Well, Nutter won. But the new-Philadelphian candidates were crushed. (Ruben came in 12th.) The dismal showing didn’t surprise veteran city pols. The newbies’ political base, considering its affluence, is flaky and cheap. New Philadelphians don’t necessarily vote in impressive numbers (some of the wards they dominate are in the middle or even bottom of the turnout pack), and their donations to local candidates are anemic. “I think for a lot of the new Philadelphians it’s a lot more attractive, and pleasant, and fashionable, and more tangibly fulfilling, to work alone or in small volunteer groups and to just avoid government as a dead letter,” Ruben tells me. He’s a classic liberal, with an enduring belief in government’s potential, so he says this with a touch of disdain. But he also understands why so many new Philadelphians are loath to invest time and effort in trying to take over a moldy party apparatus when “instead they could be out there building a new community garden.”
Or bike lanes. Now 40 years old, the Bicycle Coalition of Greater Philadelphia may not seem at first blush a creation of the new Philadelphians, but in all important respects, it is. In 2004, the coalition had one employee. Now the nonprofit (new Philadelphians positively love nonprofits) boasts a $1.2 million budget and employs 12 staff members.
Among them is Sarah Clark Stuart, a former environmental consultant who landed in Philly in 1995. A Logan Square resident, Stuart traces her new-Philadelphian activism back to 2003, when she and her now-deceased husband helped form a campaign to pressure CSX—the railroad giant—into keeping open grade-level crossings to the brand-new Schuylkill River Park. It took more than three years, but the campaign eventually worked. Now Stuart is the full-time policy director—
and political fixer—for a new-Philadelphian-dominated bicycle coalition that has
persuaded the city to increase the size of its bike-lane network to 200 miles. Stuart and the coalition made it happen by working sympathetic staffers within the Nutter administration and by winning over the city’s Planning Commission.
Kensington’s Christopher Sawyer represents an entirely different brand of new-Philadelphia activist: the foul-mouthed muckraker, the nonstop outrage machine who cannot-believe-all-the-shit-that’s-out-there. By day, this San Antonio native is an industrial software engineer. By night, he trawls public databases and the Web, looking for scandals to expose, either on his blog, Philadelinquency, or by passing along tips to more mainstream reporters. Carl Greene’s demise, Sawyer tells me, began with a tip he passed along to the Inquirer that the now-ousted chief of the Philadelphia Housing Authority was about to lose his own house to mortgage foreclosure. “And that,” he splutters, “is just a soupçon out of the buckets of carte-blanche depravity in this town.”
But don’t dismiss Sawyer as a frothing conspiracy nut. He unearths shady deals and sleazy landlords at an impressive clip. And on his blog, he’s assembled online research tools to help users dig through public information, the better to arm them in their battles against slumlords and speculators.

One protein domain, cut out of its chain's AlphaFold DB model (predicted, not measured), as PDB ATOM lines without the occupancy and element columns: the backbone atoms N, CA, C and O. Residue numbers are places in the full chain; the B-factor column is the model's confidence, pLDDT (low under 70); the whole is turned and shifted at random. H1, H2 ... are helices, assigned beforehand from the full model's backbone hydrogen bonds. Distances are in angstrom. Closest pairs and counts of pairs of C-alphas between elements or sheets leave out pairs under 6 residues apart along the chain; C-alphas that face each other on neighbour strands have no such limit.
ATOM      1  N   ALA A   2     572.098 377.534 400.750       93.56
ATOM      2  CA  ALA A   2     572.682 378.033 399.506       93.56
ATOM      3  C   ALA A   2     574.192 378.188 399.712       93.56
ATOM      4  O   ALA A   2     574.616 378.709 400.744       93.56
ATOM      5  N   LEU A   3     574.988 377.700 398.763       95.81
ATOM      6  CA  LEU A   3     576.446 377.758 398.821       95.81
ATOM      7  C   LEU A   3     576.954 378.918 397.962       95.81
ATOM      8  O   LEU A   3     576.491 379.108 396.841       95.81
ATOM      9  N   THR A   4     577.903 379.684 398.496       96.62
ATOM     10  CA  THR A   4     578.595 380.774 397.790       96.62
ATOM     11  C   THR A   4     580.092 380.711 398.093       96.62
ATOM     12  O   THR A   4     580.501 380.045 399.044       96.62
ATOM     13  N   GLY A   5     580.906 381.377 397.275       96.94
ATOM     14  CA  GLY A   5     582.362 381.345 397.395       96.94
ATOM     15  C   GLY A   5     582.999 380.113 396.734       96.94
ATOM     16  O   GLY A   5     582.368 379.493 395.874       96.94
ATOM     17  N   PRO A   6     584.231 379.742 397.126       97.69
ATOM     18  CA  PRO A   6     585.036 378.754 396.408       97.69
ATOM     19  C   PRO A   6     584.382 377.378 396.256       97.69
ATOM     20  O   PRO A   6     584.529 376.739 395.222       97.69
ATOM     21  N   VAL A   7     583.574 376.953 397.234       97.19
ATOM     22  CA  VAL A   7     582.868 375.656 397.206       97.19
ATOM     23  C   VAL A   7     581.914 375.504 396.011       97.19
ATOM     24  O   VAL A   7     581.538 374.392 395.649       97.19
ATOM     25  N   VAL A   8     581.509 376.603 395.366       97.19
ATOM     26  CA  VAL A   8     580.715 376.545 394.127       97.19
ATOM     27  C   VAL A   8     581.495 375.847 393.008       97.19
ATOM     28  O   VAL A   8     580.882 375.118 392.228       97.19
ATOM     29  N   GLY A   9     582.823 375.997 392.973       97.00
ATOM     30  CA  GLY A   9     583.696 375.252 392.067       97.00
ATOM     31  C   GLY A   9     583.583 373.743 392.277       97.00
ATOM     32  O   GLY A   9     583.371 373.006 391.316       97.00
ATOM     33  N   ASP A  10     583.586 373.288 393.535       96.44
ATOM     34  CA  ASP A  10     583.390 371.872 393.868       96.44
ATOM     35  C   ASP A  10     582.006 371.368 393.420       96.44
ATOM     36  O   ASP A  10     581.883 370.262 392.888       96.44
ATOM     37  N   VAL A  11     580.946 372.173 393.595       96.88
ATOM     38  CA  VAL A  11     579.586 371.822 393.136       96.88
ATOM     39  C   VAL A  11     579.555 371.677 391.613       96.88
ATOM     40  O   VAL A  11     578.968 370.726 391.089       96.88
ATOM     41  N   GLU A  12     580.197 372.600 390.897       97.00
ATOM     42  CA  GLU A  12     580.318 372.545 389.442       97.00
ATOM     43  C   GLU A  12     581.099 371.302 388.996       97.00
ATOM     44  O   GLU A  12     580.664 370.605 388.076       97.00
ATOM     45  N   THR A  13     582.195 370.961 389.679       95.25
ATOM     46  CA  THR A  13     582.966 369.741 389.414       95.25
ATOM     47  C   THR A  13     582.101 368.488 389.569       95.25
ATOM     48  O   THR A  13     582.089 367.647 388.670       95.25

“So we have this highly corrupt political machine,” he says, in between bites of a chicken sandwich at a restaurant at the Piazza in Northern Liberties. “Maybe I could try to get in there and fix it, but I don’t think it can be fixed. So I’ll throw monkey wrenches at the machine instead, see if I can’t get parts of it to collapse faster.”
Sawyer’s fusion of geek and gadfly is surprisingly common among activist new Philadelphians. Granted, most are far more earnest and considerably less profane than Sawyer, but their vision of political engagement is the same: Work alone, or in small groups, and liberate information to dispel the mystery that surrounds city government.
Which is great. Unfortunately, there’s no database that tracks deals cut in political backrooms. And it’s the rare research paper that proves more persuasive to veteran Philadelphia pols than the whispered words of a ward leader or faction boss.
The Bicycle Coalition discovered this in June, when City Council unanimously granted itself veto power over all future bike corridors that take out a lane of vehicle traffic. Stuart thinks that was just another proxy for Council’s ongoing power struggle with Mayor Nutter, and she’s probably right. But if new Philadelphians had old-fashioned political juice, might not Council have chosen to whack Nutter with a different bat?
New Philadelphians are likely to learn this lesson more broadly after Mayor Nutter leaves office. His administration is fairly responsive to their needs and generally in sync with their priorities. Whom will new Philadelphians petition once he’s gone? How effective will their nonprofits be if the next administration is less enamored with such DIY activism?
Then there’s the property-tax overhaul known as the Actual Value Initiative, which is likely to be adopted next year. The reforms are entirely justified, but they’ll bludgeon those neighborhoods where new Philadelphians cluster. Old Philadelphians in City Council have lobbied to include provisions like “gentrification protection” that will cushion longtime residents at the expense of newcomers. Will new Philadelphians just absorb those costs without complaint?